Why did he choose the Town Hall album? "That was a suggestion from the San Francisco Jazz Festival and I responded. I wanted to try something large and they said "what do you have in mind?' That's where it started. That was the first time that I'd played Monk's music for an entire evening and it's a very different sound that comes from playing Monk tune after Monk tune. Living in that world, at the piano, was tempting and scary. You've heard that music so much that you might be tempted to actually try to play like him," he laughs. The evening will open with Moran in conversation with trombonist/scholar George Lewis and conceptual artist Glenn Ligon. Moran recalls his first meeting with Ligon. "We exchanged a lot of ideas. He's a huge Monk fan. I was in London and he had a show there. The name of the exhibition was "Brilliant Corners' and I knew of only one place where those two words sit side by side!" Back in New York, the two arranged to talk Monk in a restaurant. "Glenn's knowledge of Monk is intimidating. We talked a lot about what he represents, how he has interacted with his band members. There aren't many composers around who wrote this way. I started to think about Monk from multiple angles and tried to expose these onstage. At many points during the show, we play the song "Thelonious' and each time it's different. One time, we're playing with headphones on, listening to the original recording, the second, the band comes out and they play it normally, the third time, we play it very slow, almost as a dirge, walking through the slave plantation, the fourth time with drummers from Rwanda and the fifth time, everybody in the band puts on headphones, but the audience can't hear the sound." All of this guarantees a truly devotional evening of Monkishness, guided by a jazzman who is well qualified to invoke the tilted spirit of this towering genius in both performance and composition.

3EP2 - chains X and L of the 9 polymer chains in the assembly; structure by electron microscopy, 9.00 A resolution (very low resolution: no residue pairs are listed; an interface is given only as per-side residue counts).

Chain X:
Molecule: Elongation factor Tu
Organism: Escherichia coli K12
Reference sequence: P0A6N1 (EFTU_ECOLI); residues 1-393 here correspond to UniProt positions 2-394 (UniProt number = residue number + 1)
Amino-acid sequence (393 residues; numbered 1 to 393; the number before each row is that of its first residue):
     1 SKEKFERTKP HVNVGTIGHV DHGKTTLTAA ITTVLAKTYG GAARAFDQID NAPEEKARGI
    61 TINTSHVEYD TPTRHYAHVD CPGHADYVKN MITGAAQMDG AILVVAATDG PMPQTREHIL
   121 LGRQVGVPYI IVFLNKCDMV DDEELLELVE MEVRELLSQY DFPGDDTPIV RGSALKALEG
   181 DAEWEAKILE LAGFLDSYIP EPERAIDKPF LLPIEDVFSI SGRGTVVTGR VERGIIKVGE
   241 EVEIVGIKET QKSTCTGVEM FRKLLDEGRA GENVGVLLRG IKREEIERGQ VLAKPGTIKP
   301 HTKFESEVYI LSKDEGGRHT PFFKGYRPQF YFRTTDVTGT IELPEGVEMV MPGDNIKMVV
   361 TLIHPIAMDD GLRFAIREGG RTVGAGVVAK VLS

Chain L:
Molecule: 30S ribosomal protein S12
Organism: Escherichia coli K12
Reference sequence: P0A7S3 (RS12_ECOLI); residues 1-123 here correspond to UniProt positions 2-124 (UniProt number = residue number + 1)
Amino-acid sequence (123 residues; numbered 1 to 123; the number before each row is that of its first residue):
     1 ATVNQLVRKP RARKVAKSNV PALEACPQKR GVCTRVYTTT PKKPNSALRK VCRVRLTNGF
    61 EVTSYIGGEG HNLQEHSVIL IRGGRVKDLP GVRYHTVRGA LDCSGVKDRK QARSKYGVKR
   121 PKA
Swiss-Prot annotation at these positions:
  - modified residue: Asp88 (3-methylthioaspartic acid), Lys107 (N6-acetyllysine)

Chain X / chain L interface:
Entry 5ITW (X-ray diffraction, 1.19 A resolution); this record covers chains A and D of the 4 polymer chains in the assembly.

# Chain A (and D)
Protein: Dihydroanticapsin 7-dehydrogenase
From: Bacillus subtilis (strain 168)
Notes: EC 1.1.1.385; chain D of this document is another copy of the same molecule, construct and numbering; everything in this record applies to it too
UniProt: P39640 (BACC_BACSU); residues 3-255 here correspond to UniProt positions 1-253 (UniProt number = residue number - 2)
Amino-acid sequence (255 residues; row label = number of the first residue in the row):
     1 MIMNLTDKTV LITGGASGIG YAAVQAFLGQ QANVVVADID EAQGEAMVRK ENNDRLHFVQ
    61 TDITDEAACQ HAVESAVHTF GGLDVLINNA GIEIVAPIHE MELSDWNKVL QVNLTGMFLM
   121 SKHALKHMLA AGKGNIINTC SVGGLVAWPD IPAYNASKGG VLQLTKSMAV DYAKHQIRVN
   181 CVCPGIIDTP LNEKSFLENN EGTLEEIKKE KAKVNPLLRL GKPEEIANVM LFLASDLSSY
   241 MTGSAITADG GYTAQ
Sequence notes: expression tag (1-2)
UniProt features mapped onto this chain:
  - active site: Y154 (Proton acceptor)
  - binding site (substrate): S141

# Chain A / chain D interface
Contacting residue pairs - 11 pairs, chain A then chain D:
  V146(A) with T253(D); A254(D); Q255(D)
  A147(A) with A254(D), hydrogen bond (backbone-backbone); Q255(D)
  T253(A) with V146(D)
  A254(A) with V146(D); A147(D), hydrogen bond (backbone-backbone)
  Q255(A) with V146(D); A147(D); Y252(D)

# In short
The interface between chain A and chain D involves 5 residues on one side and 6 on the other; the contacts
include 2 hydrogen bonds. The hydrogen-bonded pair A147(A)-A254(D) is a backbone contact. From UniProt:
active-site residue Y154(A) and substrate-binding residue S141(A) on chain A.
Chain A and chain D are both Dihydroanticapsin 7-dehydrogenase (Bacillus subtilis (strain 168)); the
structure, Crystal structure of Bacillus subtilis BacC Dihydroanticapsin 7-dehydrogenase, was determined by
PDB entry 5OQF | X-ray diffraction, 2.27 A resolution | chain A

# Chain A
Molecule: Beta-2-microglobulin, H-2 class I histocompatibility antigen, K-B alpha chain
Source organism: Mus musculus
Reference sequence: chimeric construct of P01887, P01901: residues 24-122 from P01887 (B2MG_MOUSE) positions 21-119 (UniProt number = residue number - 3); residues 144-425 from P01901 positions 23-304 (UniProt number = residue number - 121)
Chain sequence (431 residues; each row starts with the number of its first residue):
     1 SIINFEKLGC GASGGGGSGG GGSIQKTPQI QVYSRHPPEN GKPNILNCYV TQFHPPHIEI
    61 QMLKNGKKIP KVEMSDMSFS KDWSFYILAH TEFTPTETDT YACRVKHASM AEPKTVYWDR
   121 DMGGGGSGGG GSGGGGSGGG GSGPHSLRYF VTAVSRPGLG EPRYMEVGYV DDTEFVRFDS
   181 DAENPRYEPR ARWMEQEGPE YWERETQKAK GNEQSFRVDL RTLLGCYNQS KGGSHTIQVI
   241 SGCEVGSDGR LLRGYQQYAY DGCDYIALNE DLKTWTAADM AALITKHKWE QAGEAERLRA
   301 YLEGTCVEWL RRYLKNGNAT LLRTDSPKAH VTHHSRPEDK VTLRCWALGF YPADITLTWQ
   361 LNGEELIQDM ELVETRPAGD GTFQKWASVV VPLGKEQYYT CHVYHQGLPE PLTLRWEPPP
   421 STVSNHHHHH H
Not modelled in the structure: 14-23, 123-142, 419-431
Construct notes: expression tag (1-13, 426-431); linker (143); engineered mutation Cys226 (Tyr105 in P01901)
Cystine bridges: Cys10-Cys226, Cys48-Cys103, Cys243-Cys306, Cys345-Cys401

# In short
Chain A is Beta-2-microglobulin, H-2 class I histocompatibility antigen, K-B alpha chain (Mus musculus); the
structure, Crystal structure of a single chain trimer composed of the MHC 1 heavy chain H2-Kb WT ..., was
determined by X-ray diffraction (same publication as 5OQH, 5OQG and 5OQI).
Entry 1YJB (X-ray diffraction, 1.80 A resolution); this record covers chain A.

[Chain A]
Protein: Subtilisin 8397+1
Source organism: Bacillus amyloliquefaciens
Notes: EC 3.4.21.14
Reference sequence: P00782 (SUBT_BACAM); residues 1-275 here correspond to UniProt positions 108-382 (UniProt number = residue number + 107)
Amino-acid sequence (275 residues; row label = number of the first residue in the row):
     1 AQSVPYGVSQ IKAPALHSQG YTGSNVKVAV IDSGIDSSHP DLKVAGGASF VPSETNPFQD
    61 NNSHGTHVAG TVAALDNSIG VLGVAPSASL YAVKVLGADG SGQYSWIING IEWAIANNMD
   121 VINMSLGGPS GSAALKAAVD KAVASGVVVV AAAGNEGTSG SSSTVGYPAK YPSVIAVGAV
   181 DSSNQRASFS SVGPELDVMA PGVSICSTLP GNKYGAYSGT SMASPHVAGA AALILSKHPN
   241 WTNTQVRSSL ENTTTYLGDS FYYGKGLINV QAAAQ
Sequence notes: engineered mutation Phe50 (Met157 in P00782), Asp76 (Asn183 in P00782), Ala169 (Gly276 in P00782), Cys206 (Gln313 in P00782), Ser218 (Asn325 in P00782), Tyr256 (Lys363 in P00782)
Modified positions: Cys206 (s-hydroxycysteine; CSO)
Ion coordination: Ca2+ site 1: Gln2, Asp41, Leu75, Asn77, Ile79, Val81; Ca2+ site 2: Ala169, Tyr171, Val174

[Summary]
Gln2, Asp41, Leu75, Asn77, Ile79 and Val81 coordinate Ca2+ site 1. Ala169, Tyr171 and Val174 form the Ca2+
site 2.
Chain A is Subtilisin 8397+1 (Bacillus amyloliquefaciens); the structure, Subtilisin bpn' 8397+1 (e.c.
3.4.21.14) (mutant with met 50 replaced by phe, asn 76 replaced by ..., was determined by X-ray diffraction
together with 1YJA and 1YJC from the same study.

Jason Moran, Soundtrack to Human Emotion (Blue Note, 1998)
I was first exposed to jazz as a baby. When I was a child, my parents regularly played classic jazz, i.e., Fitzgerald, Hawkins, Holiday, Davis, Coltrane, Monk, Montgomery, Silver, etc. I vividly remember sitting in front of the stereo as a kid, rocking back and forth to jazz, so the music is embedded in me
I was first exposed to jazz as a baby. When I was a child, my parents regularly played classic jazz, i.e., Fitzgerald, Hawkins, Holiday, Davis, Coltrane, Monk, Montgomery, Silver, etc. I vividly remember sitting in front of the stereo as a kid, rocking back and forth to jazz, so the music is embedded in me. As a life-long jazz lover, I eventually became a jazz educator and producer/host of a very popular jazz radio program in Los Angeles, California.
I love jazz because it is so free. I can think, feel, and dream to jazz, and it allows my mind to flow and expand, musically and otherwise. I also love jazz because it, much like other forms of music, allows opportunities to bring people from all walks of life together. What makes jazz more significant to me, though, is its historical significance; that is, how jazz served, in part, as a method of bringing communities together, a cultural/social/spiritual conduit.